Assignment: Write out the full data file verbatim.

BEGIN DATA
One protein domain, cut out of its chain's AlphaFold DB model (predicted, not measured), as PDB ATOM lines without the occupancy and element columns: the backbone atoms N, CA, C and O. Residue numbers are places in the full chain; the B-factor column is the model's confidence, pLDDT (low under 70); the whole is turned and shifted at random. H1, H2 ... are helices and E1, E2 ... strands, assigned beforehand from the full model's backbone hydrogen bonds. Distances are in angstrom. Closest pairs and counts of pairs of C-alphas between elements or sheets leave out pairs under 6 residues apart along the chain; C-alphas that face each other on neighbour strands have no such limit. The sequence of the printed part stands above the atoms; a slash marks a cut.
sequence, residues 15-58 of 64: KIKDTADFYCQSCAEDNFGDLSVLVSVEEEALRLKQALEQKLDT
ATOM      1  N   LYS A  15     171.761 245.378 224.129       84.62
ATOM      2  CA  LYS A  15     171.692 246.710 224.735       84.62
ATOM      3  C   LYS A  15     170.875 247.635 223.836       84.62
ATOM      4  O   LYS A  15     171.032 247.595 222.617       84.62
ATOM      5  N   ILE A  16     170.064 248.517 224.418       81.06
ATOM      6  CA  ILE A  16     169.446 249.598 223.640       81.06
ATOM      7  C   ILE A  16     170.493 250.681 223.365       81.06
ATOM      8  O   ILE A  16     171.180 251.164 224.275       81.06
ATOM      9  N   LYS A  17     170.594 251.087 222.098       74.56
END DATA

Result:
One protein domain, cut out of its chain's AlphaFold DB model (predicted, not measured), as PDB ATOM lines without the occupancy and element columns: the backbone atoms N, CA, C and O. Residue numbers are places in the full chain; the B-factor column is the model's confidence, pLDDT (low under 70); the whole is turned and shifted at random. H1, H2 ... are helices and E1, E2 ... strands, assigned beforehand from the full model's backbone hydrogen bonds. Distances are in angstrom. Closest pairs and counts of pairs of C-alphas between elements or sheets leave out pairs under 6 residues apart along the chain; C-alphas that face each other on neighbour strands have no such limit. The sequence of the printed part stands above the atoms; a slash marks a cut.
sequence, residues 15-58 of 64: KIKDTADFYCQSCAEDNFGDLSVLVSVEEEALRLKQALEQKLDT
ATOM      1  N   LYS A  15     171.761 245.378 224.129       84.62
ATOM      2  CA  LYS A  15     171.692 246.710 224.735       84.62
ATOM      3  C   LYS A  15     170.875 247.635 223.836       84.62
ATOM      4  O   LYS A  15     171.032 247.595 222.617       84.62
ATOM      5  N   ILE A  16     170.064 248.517 224.418       81.06
ATOM      6  CA  ILE A  16     169.446 249.598 223.640       81.06
ATOM      7  C   ILE A  16     170.493 250.681 223.365       81.06
ATOM      8  O   ILE A  16     171.180 251.164 224.275       81.06
ATOM      9  N   LYS A  17     170.594 251.087 222.098       74.56